While anorexia and bulimia are more commonly known, BED is actually the most common eating disorder in the United States, with 5 million sufferers nationwide. Additionally, two out of three people with BED are obese and 30 percent of people looking into weight loss treatments likely exhibit symptoms of the disorder.

How do you know if you have BED? People with binge eating disorder display a combination of symptoms. These include:

• Regularly eating more food than most people would in a single sitting
• Feeling out of control while you’re eating
• Having binge eating episodes at least once a week for three months or longer

In addition to the above, people with binge eating disorder must have at least three of the following symptoms:

• Eating really fast or past the point of feeling full
• Experiencing negative feelings of shame, guilt or remorse about binge eating
• Eating a lot — even when you’re not hungry
• Eating alone, particularly because you’re embarrassed about how much you’re eating

Although BED is a treatable disorder, it’s estimated that 57 percent of people with binge eating disorder never receive treatment. However, in 2013, binge eating disorder was finally categorized as a recognizable and treatable diagnosis in the Diagnostic and Statistical Manual of Mental Disorders (DSM-5) produced by the American Psychiatric Association™. This was incredibly important to the treatment of the disease, since a diagnosis that can be documented leads to greater access to care for sufferers. Since BED is now listed as a disorder, many insurance plans cover treatment.

If you think you may have Binge Eating Disorder, getting support and treatment is paramount. If left untreated, BED can perpetuate the disease of obesity, in addition to a host of other health conditions and comorbidities. Treatment options are now more available than ever, and the prognosis for recovery is good. To find a treatment provider who specializes in binge eating disorder, please visit the National Eating Disorder Association’s Treatment Options database today. Once you are receiving proper treatment for your BED, you may find more success in a weight management program. To discuss starting a weight management program and starting the journey toward a healthier you, visit our Find a Clinic page.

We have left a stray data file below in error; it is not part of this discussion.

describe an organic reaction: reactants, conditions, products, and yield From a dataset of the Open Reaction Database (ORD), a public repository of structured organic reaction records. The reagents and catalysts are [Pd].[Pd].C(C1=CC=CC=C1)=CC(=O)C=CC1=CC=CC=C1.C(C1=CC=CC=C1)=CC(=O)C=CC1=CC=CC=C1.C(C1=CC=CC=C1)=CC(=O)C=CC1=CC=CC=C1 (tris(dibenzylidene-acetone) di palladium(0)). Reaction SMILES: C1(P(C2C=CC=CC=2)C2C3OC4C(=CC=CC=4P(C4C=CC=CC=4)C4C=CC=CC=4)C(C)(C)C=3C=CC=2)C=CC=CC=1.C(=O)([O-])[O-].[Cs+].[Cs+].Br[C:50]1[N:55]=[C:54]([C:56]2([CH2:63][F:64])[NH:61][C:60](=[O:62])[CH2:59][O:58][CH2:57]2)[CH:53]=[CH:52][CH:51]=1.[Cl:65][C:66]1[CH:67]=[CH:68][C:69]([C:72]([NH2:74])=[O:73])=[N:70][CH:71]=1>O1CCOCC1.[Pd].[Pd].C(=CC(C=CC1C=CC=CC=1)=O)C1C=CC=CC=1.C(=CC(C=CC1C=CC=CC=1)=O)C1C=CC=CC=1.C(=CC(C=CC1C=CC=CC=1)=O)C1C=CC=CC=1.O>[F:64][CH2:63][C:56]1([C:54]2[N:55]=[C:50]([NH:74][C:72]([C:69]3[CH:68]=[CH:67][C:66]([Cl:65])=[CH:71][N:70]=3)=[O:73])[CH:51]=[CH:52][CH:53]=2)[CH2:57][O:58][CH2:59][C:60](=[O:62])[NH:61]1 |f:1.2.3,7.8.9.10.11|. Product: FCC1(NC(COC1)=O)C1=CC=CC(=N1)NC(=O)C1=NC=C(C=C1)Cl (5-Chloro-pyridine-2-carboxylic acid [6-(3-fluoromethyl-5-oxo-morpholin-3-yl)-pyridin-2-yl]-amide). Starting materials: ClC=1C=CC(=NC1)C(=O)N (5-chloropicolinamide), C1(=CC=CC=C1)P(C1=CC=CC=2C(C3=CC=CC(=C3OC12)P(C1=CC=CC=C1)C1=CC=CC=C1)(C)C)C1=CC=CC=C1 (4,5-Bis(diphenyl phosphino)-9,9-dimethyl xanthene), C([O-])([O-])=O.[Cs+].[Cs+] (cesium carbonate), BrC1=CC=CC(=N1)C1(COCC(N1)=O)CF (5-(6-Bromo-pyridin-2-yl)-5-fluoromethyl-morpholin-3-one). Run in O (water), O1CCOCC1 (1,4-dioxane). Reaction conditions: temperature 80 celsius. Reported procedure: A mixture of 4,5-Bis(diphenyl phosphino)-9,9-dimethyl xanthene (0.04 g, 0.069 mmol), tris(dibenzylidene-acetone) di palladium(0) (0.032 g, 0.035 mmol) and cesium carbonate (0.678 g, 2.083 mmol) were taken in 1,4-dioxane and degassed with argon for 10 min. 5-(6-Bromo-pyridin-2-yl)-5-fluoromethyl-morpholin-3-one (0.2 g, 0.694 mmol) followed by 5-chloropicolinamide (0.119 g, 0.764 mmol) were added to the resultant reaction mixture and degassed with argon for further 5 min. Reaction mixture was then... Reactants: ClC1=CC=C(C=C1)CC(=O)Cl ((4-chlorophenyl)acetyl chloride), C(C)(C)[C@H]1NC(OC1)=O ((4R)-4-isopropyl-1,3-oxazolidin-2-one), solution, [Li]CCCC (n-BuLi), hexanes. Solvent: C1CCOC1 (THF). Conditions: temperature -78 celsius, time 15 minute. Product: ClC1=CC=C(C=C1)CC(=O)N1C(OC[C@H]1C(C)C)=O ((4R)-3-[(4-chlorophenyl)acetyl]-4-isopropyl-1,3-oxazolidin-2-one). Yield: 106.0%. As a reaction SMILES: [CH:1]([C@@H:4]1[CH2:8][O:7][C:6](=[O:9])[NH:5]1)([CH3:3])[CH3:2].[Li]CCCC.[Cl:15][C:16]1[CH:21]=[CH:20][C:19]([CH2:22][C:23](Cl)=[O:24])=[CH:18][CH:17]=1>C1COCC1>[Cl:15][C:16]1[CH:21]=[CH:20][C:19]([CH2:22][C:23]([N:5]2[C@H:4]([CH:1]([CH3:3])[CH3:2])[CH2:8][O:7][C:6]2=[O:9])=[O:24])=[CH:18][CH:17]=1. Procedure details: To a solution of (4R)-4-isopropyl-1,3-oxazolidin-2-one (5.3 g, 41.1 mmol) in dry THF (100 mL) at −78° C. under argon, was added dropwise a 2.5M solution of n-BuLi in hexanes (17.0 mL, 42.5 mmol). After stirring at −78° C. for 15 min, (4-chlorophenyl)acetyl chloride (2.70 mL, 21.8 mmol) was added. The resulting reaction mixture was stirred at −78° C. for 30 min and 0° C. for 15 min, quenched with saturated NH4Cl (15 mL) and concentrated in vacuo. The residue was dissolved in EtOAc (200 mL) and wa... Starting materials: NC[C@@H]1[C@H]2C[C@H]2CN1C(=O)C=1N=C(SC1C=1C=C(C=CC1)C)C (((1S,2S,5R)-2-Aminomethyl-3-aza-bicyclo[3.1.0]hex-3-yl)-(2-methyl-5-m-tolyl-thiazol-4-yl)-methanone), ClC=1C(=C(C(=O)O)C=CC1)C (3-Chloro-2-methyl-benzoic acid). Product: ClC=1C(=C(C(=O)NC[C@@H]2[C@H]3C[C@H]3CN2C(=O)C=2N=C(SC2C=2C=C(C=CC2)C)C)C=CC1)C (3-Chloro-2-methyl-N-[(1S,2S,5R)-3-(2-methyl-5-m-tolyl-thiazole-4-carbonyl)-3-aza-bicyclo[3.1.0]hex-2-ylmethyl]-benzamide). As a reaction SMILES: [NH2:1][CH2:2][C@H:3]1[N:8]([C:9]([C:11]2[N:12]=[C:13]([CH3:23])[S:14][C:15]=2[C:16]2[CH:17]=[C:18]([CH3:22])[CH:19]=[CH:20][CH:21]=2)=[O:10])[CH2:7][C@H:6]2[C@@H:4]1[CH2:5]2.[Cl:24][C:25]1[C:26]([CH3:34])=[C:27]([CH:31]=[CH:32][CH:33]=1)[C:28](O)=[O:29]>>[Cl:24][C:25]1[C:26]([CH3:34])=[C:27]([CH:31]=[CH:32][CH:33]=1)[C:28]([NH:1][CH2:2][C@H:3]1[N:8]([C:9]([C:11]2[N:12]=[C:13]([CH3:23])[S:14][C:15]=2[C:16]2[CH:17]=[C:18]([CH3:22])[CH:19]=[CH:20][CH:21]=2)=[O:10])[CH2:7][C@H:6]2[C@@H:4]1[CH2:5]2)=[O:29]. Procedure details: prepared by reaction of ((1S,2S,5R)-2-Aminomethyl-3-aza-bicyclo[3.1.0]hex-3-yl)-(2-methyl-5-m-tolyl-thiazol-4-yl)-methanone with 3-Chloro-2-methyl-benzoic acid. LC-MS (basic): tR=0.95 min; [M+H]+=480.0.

Sources: National Eating Disorders Association, Healthline


Blog written by Vanessa Ramalho/Robard Corporation

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Filed Under: Eating Habits | For Dieters | For Providers | Habits | Healthy Eating | Obesity | Treating Obesity | Weight Loss Programs

Four Things to Keep in Mind When Making New Year’s Resolutions

by Robard Corporation Staff December 21, 2016


If we were the gambling type, we’d put money down and predict that many of you are deliberating New Year’s resolutions at this very moment. As 2016 comes to a close, our sights are set on 2017 and the things we’re looking to accomplish in the New Year. Some write goals down on paper, others just set it in their minds; no matter how you do it, New Year’s resolutions are currently being crafted. For a sizable portion of us, our 2017 resolutions will consist of something involving our weight or a healthier lifestyle. Whether it’s a better diet, losing a certain amount of weight, going to the gym or exercising more, the majority of us will be focused on better health in the New Year.

With that in mind, here are some realistic reminders to consider when you are thinking about what your resolution(s) should be:



Motivation: I understand that you are excited about the new goal that you just set, but will you be just as excited four months from now? How about six months? When you aren’t getting the results you hoped, how will you react? Remember this moment — when you made the declaration of what you want to do going forward — and have the same determination to see it through as you had when you originally made the commitment.

There will likely be Setbacks: Very few times does something go exactly as we planned. When times get tough and the road seems long, have the perseverance and motivation to push through and continue with your journey.

Short-Term vs. Long-Term: Knowing the difference will help you decide how you shape your resolution(s). If it is a short-term goal, the resolution would likely involve accomplishing what you’re setting out to do quickly. If it’s a long-term goal, the resolution should include taking smaller steps toward what you want to achieve.